Then Stewart organized a party for her husband to congratulate him for having published a series of successful children's books, inviting his friends and colleagues to experience one of her patented Martha Stewart electric taste bud raves. Her catering stylez so impressed Alan Mirken, the head of a rival publishing company, that he hired her to write a series of cookbooks. The cookbooks steamrolled into magazine articles, television appearances on shows like Larry King Live and The Oprah Winfrey Show, and eventually her own magazine/TV show titled Martha Stewart Living, which became the cornerstone of the market-saturating media juggernaut that is Martha Stewart. Today she's worth a little over half a billion dollars, and that's after going to prison for insider trading.
Normally, of course, convicted businesspeople wind up impoverished.
What's even more crazy about Stewart's success as a famous homemaker is that it took a relative stranger working for another publishing company to approach her about writing a cookbook when her husband was a freaking publishing executive. Nice job paying attention to your wife's hobbies, dude.
#4. A NASCAR Driver Got His Start as an Extra in Days of Thunder
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Even if you don't know anything about NASCAR, you have to assume it's like every other sport -- you grind it out in the bush leagues and eventually work your way up to the Daytona 500. Or in Bobby Hamilton's case, you blow NASCAR officials away by driving a race car in the background of a Tom Cruise movie.
Not Eyes Wide Shut; blowing away there would have launched a different career.
1990's Days of Thunder, the Tom Cruise movie in question, was essentially Top Gun if all the jets were cars and nobody gave a shit. Or Talladega Nights if it was insufferably melodramatic (John C. Reilly actually appears in both films). Anyway, because Days of Thunder is about NASCAR, the filmmakers needed some way of gathering footage from actual NASCAR races that they could use for the various racing sequences in the movie. The only way to do it was to take "movie" cars (cars painted up to look like the ones the characters in the movie were supposed to be driving) and enter them into actual races. Renting out a bunch of real Winston Cup cars complete with professional drivers would've cost way too much money, and this was back in 1989, before the phrase "way too much money" was outlawed from Hollywood filmmaking.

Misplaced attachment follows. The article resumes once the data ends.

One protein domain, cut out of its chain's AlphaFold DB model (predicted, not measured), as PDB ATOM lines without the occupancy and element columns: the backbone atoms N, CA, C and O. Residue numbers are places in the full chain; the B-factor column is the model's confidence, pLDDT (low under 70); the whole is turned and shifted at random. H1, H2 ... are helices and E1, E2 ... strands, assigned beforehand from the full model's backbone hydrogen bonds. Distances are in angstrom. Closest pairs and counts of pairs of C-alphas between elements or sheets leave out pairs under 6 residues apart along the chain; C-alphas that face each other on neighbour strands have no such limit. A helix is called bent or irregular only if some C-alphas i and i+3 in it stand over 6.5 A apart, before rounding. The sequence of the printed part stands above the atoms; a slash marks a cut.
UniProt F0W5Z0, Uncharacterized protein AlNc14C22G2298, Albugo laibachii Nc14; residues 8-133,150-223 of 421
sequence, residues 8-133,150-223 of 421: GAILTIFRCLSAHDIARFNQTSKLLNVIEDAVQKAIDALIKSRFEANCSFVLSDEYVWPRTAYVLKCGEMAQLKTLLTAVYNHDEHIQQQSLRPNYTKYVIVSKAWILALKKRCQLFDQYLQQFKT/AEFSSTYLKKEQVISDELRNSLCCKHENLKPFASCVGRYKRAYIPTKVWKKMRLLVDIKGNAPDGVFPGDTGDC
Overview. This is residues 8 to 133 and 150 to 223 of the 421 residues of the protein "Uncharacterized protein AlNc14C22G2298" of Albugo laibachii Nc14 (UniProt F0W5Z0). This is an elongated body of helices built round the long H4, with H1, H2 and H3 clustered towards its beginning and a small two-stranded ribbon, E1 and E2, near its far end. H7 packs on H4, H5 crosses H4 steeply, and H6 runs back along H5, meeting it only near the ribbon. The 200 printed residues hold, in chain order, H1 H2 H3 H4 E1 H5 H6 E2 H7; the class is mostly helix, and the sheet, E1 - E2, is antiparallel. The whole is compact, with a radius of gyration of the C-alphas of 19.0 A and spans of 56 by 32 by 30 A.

The movie cars needed drivers, and three-time NASCAR champion Darrell Waltrip recommended his friend Bobby Hamilton to the production team. Hamilton was a driver but had never set foot in a Winston Cup car (the standard NASCAR racer you see in the movies). We repeat, he had never driven that type of car before, but he happily climbed behind the wheel of one for the Days of Thunder production team.
Hey, you drive one car, you've driven them all, right? Right?!
Hamilton was only supposed to drive the car around the track, surrounded by other cars, so they could get the type of dramatic footage they needed. What he did instead was drive the absolute shit out of that movie car and finish the race in fifth place. That's right -- Bobby Hamilton, who had never driven a Winston Cup car before and was given a barely qualifying hunk of metal to putter around the track and look good for the cameras, performed better than 95 percent of the real, professional drivers who were actually competing in the race.
Hamilton was actually winning the fucking thing until NASCAR and Paramount (the movie studio behind Days of Thunder) wisely decided to tell him to throttle back and let the professional racers win to avoid pissing in everyone's faces. NASCAR took notice of his ridiculously improbable performance, however, and he quickly became a full time Winston Cup driver for Tri-Star Motorsports. Hamilton wound up with four career Sprint Cup victories and more than $15 million in winnings over 15 years of racing. So, despite its best efforts, Days of Thunder wound up being a positive point in at least one person's career.